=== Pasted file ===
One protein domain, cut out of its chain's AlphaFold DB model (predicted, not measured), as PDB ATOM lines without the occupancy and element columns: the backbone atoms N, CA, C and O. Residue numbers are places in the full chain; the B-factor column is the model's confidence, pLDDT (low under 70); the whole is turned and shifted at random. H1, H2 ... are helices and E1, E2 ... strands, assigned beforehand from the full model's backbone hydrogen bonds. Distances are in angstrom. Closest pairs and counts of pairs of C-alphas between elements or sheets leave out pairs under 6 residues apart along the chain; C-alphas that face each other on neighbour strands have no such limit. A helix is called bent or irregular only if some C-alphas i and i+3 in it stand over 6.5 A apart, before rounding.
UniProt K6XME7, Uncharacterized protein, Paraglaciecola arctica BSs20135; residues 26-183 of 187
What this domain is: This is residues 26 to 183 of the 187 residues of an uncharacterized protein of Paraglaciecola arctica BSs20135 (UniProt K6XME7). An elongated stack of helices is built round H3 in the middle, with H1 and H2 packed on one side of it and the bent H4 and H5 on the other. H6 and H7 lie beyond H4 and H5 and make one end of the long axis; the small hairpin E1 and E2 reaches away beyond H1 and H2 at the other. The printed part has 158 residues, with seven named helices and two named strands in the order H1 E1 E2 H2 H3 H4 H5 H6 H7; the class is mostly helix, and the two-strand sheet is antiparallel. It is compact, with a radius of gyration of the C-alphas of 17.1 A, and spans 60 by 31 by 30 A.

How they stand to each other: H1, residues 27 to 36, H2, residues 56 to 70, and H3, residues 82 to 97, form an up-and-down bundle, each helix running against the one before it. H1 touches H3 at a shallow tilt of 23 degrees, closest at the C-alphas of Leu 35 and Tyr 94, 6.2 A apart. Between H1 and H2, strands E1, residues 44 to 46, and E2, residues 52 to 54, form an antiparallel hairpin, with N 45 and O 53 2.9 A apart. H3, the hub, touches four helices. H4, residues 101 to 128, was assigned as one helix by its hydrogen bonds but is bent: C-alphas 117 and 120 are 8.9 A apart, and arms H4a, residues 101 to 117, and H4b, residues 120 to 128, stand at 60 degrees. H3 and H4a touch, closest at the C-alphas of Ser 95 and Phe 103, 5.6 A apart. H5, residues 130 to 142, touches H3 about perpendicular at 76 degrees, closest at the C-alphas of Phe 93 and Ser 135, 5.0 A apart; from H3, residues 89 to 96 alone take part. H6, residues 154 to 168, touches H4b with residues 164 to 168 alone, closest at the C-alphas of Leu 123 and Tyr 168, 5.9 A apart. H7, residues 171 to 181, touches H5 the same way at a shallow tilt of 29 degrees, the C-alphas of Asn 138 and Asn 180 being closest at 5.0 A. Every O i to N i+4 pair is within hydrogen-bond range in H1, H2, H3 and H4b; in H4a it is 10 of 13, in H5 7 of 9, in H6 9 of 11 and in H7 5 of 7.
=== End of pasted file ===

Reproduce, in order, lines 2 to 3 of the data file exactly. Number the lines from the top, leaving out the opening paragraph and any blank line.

What this domain is: This is residues 26 to 183 of the 187 residues of an uncharacterized protein of Paraglaciecola arctica BSs20135 (UniProt K6XME7). An elongated stack of helices is built round H3 in the middle, with H1 and H2 packed on one side of it and the bent H4 and H5 on the other. H6 and H7 lie beyond H4 and H5 and make one end of the long axis; the small hairpin E1 and E2 reaches away beyond H1 and H2 at the other. The printed part has 158 residues, with seven named helices and two named strands in the order H1 E1 E2 H2 H3 H4 H5 H6 H7; the class is mostly helix, and the two-strand sheet is antiparallel. It is compact, with a radius of gyration of the C-alphas of 17.1 A, and spans 60 by 31 by 30 A.

How they stand to each other: H1, residues 27 to 36, H2, residues 56 to 70, and H3, residues 82 to 97, form an up-and-down bundle, each helix running against the one before it. H1 touches H3 at a shallow tilt of 23 degrees, closest at the C-alphas of Leu 35 and Tyr 94, 6.2 A apart. Between H1 and H2, strands E1, residues 44 to 46, and E2, residues 52 to 54, form an antiparallel hairpin, with N 45 and O 53 2.9 A apart. H3, the hub, touches four helices. H4, residues 101 to 128, was assigned as one helix by its hydrogen bonds but is bent: C-alphas 117 and 120 are 8.9 A apart, and arms H4a, residues 101 to 117, and H4b, residues 120 to 128, stand at 60 degrees. H3 and H4a touch, closest at the C-alphas of Ser 95 and Phe 103, 5.6 A apart. H5, residues 130 to 142, touches H3 about perpendicular at 76 degrees, closest at the C-alphas of Phe 93 and Ser 135, 5.0 A apart; from H3, residues 89 to 96 alone take part. H6, residues 154 to 168, touches H4b with residues 164 to 168 alone, closest at the C-alphas of Leu 123 and Tyr 168, 5.9 A apart. H7, residues 171 to 181, touches H5 the same way at a shallow tilt of 29 degrees, the C-alphas of Asn 138 and Asn 180 being closest at 5.0 A. Every O i to N i+4 pair is within hydrogen-bond range in H1, H2, H3 and H4b; in H4a it is 10 of 13, in H5 7 of 9, in H6 9 of 11 and in H7 5 of 7.